I was with my cousin. We were about to go out for a hike. It was nothing too grueling, but it was going to be a hot day. We had just left the apartment and were on our way when I realized I had forgotten water. I asked him, “Hey, can I have some water later on?”
He looked at me and held the water bottle a little more closely to his chest. After battling within himself for a few seconds, he said in a flat voice, “Fine.”
I got the hint and went back inside and got my water bottle. I didn’t talk to him for about five minutes because I was annoyed, but eventually I got over it and we enjoyed a good, easy hike together.
I was with my husband. This mountain was monstrous – over 11,000 feet at the summit. We’d had a goal all summer to finally hike Lone Peak but wanted to wait until all the snow melted. We’d hiked other mountains that were of similar elevations, so we figured we’d end up okay with the food and water we’d brought.
We were severely under-prepared.
We didn’t bring enough water or food. We got started at our usual pace (i.e. fast). The trail, in essence, is divided into several different parts: the trail leading up to the trailhead, Jacob’s ladder, a rockier part of the trail (badlands), and then it becomes a boulder field where you need to scramble up, eventually scrambling up to the summit.
Our redeeming virtue was bringing a water filter. We reached a small creek bed and Austin began the arduous process of filling the filter and squeezing it out into our giant water jug. I sat behind him and reapplied sunscreen.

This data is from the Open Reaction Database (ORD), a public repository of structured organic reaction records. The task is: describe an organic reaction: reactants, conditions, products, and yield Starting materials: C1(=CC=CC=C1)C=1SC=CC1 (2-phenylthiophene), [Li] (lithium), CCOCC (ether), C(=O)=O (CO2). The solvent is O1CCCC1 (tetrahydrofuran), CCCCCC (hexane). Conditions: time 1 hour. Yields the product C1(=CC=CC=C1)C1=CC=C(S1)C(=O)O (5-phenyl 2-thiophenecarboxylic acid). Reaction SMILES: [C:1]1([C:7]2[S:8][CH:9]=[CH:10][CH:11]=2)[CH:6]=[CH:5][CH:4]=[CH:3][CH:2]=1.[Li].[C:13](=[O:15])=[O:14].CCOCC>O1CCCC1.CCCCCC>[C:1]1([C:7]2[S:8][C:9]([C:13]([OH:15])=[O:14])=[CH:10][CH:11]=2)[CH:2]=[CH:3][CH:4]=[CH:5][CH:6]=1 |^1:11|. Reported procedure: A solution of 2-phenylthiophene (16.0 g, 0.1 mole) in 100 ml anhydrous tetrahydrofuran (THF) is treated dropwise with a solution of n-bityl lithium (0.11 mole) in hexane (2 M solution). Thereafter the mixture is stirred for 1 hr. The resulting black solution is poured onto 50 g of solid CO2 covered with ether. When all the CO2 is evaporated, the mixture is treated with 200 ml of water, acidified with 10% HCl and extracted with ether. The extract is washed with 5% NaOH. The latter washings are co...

He paused in the middle of filtering and reached into the bag. I couldn’t see what he was doing, but he said, “Hey, I found another whole Clif bar! We’ll split this one.”
“Oh, great!” I said as he handed it to me. I began eating it, thinking, I could’ve sworn there was only half of a Clif bar left.
On the way back, I almost blacked out. Austin rushed to my side and gave me the rest of the water.
“Are you sure you don’t need the water?” I asked.
“You need it more than I do,” Austin said, his voice worried.
Something clicked. “You tricked me!” I said to him, smiling. “You didn’t eat anything because you wanted me to eat without feeling bad.”
Austin turned away, embarrassed. “I just wanted to make sure you were okay.”
We made it back to the car two hours later. I was afraid we would’ve had to call Search and Rescue, or at least call for emergency supplies. But we made it.
The moral of the story is this: bring enough water for yourself as well as the people you hike with. But be generous with it too – you never know who you might help.